- Must be fully detailed sketches; clean, easy to read
- Include 3 final pieces that show the color palette for the whole book
- Show 3 different moments: quiet, action, close up or far, character consistency
- Let the editor and art director feel ownership of your work
- Book covers come last and are planned by many different departments in a publishing house
- Must be eye-catching
- Illustrate the copyright and dedication pages - establishing piece
- Label your pages
- Richness/texture is favorable in artwork
- Send best color corrected versions
- DO say in your cover letter that you are open to revising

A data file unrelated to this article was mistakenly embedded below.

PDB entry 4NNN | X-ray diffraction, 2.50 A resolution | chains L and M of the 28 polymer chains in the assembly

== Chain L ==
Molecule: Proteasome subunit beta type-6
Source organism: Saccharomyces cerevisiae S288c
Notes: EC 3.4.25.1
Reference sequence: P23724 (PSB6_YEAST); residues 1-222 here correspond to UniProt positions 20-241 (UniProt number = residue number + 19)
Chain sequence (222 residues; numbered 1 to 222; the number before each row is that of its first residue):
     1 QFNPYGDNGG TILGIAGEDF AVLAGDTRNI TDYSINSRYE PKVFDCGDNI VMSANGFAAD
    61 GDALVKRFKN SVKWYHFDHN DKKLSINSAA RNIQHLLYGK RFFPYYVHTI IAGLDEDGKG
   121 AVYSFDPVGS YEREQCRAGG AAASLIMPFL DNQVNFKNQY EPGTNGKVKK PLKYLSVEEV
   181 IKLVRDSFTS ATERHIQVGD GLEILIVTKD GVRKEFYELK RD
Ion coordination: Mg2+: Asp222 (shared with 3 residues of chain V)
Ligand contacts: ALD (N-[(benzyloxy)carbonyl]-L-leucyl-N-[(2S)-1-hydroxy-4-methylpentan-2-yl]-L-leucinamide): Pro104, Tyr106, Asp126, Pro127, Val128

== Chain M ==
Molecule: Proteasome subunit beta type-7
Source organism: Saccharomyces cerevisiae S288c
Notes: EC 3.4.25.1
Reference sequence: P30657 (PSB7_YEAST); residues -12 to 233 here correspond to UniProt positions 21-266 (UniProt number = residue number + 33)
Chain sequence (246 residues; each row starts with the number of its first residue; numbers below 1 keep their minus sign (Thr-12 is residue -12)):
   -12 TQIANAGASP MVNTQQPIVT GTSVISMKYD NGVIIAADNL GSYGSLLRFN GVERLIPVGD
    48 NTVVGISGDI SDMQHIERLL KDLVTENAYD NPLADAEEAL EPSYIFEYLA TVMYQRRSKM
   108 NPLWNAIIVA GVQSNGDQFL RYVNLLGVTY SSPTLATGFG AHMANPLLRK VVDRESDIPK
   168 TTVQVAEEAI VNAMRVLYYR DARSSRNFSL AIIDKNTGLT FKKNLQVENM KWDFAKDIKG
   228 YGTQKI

- Include visual hints at the beginning for things to come
- Show variation in scale and perspective
- Light source should be consistent/clear
- A limited color palette is good
- If there are multiple scenes on a page, be clear so kids aren't confused by seeing the same character more than once
- Show ascending drama
- Avoid old stuff like newspapers and telephones with cords unless it's a historical story
- Make sure your character is unique, memorable and GREAT
- Make sure there is a strong child-connection to your story
- Do not duplicate content in illustrations and text
- What does your character really want? Show stages of growth
- Make sure the writing and illustrations are equally strong
- Use visual writing (zoomed versus ran)
- Consider moments in an illustration (before, during, after)
- Warm colors draw the eyes; place the focus there
- Show a variety of scenic elements
- Draw us in
- Have at least 12 solid pieces